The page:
Resolutions. We all make them. Few of us keep them. Seriously, has anyone ever actually kept New Year’s resolution? Reasons we rarely keep them: they’re hard, require a lot of personal change, and aren’t things we really want to do, or change… badly enough. Also there’s no immediate payoff, and we like immediacy.
Let’s break down the reason for failure behind two of the most classic.
- Quit smoking – It’s a huge lifestyle change that requires a lot of hard work, sacrifice and a decent amount (or a ton) of discomfort. You have to feel a lot worse before eventually feeling better.
- Get fit – There’s no actual definitive goal. How often will you work out? Is it for health, appearance, both? And again, it’s not easy and there’s a lot of sacrifice. And while you might feel great pretty soon off, you’ll plateau and get discouraged. And if you don’t make it a regular part of your new post January 1st lifestyle, it’ll get lost.
Reasons you fail: they’re hard, not fun, and no immediate payoff
So instead, make a resolution that adds something positive into your life that has the power to benefit others. Reasons they have staying power: it will be something you actually enjoy doing, so you’ll want to continue, and you’ll feel enriched as a result of doing something that helps others or makes you a better person.
To figure out your resolution, ask yourself: what do you enjoy doing and where is there a need?
Examples of Resolutions that Benefit the World
Volunteer once a week or month
Ask yourself, what do you enjoy doing and where is there a need? Then find an organization or charity that fits the answer to those questions, call or check online, to see how your skill or preferred method of volunteering can help, and then add it to your schedule. These include: working with animals, working phones, answering emails, helping with marketing, fundraising, making and delivering food – basically there’s a way to put whatever it is you you like doing to good use.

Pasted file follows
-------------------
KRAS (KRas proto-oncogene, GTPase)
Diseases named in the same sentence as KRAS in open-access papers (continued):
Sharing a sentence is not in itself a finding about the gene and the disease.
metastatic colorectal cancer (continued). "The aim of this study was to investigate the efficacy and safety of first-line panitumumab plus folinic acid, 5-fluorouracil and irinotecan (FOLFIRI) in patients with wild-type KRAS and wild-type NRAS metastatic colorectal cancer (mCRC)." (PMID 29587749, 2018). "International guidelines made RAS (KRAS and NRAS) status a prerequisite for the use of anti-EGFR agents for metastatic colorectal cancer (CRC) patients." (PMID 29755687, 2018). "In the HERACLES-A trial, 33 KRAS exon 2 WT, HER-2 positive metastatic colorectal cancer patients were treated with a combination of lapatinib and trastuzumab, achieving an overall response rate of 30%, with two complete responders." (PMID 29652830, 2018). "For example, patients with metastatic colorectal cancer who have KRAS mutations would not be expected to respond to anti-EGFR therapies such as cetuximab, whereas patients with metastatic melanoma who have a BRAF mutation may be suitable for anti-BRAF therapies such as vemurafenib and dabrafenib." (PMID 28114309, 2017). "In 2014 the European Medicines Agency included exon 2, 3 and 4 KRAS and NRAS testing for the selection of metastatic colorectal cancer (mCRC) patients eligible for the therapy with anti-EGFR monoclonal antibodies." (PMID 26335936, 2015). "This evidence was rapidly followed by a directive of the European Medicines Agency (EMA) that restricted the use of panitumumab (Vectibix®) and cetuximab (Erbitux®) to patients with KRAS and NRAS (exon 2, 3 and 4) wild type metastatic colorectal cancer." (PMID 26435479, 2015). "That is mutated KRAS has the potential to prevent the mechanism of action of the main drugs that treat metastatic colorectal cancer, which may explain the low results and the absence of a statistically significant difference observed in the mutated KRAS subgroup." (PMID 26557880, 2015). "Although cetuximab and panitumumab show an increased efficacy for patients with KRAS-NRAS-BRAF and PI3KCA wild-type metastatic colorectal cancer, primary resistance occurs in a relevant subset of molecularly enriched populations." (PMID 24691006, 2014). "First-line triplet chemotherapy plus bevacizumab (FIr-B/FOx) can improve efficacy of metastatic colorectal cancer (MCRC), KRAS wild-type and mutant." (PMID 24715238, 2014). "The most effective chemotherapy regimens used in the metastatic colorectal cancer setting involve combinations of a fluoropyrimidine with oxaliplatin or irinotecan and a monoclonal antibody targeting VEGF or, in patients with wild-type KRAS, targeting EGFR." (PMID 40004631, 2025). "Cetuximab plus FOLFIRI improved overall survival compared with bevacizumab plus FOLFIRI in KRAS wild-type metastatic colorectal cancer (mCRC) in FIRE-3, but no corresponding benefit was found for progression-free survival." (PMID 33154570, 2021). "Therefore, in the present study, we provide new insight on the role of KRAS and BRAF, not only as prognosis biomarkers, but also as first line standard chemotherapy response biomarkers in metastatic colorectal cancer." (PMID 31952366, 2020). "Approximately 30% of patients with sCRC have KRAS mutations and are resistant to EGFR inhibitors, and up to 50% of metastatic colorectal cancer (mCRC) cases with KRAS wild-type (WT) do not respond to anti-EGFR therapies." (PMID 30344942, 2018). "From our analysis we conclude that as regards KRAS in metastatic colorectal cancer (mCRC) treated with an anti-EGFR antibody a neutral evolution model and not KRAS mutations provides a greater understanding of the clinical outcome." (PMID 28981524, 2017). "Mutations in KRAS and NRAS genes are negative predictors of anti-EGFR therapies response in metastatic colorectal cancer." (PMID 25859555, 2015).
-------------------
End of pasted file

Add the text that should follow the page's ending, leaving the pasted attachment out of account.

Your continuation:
Eat vegetarian 3 days a week
Many people want to go full veg, but can’t. So instead of trying – and failing – vow to eat less meat, by going vegetarian slightly less than half the time. It’s much more doable than going 100%, and your body, the environment, and some animals, will still benefit. If you’re unaware of how the meat industry negatively effects the environment, check here. For this one, maybe it’s that you just really like to eat, so here’s a way to do so with less harmful effects. And when you do eat meat, make sure it’s humanely raised and sourced.
Set the money aside beginning of the month. Choose an organization or cause you wish to support. You can go all in and donate to the same one each month, or mix it up.
Be a good neighbor
When you think you can help out a neighbor, do it. Help an elderly neighbor by running an errand, brining up mail and newspaper, making a dinner, or visiting to say hello. To make it more likely you’ll keep doing it, pick out a certain task – daily or weekly – and add it to your schedule.
Get involved with your community
You live there, so be there. Make a resolution to help out with local politics and committees. Whatever you enjoy doing, there’s a way to use it to better the community.